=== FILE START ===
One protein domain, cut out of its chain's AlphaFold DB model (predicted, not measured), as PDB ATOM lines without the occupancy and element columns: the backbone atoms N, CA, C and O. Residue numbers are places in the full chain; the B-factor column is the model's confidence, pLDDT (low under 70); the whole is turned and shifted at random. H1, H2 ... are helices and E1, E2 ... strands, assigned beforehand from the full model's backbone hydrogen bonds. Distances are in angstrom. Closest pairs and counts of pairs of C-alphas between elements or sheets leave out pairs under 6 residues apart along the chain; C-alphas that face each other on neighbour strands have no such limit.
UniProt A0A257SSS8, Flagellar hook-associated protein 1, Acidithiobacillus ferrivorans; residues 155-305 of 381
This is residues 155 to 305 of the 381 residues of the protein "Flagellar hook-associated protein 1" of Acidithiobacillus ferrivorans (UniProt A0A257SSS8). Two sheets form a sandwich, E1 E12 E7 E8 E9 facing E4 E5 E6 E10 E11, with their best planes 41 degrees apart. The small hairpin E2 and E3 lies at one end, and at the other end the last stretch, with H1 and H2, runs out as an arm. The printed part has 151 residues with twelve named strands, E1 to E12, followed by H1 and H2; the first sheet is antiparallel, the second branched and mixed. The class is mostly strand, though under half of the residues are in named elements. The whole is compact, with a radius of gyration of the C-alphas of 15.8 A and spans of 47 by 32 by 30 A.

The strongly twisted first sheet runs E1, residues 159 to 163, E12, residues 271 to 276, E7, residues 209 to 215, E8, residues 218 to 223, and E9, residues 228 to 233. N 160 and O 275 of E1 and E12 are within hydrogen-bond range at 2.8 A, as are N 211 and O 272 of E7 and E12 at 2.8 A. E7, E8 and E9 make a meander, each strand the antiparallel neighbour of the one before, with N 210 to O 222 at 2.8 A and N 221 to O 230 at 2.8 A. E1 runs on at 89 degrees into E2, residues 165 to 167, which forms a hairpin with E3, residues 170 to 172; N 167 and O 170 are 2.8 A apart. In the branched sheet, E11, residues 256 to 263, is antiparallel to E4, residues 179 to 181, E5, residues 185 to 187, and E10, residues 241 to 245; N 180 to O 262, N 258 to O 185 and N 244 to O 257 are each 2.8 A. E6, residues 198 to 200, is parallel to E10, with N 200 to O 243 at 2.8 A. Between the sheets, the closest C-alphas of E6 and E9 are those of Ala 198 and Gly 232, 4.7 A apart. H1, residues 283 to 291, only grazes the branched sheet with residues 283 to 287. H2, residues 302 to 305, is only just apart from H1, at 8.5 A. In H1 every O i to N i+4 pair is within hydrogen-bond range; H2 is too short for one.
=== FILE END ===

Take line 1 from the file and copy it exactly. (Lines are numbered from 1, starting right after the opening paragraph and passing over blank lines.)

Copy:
UniProt A0A257SSS8, Flagellar hook-associated protein 1, Acidithiobacillus ferrivorans; residues 155-305 of 381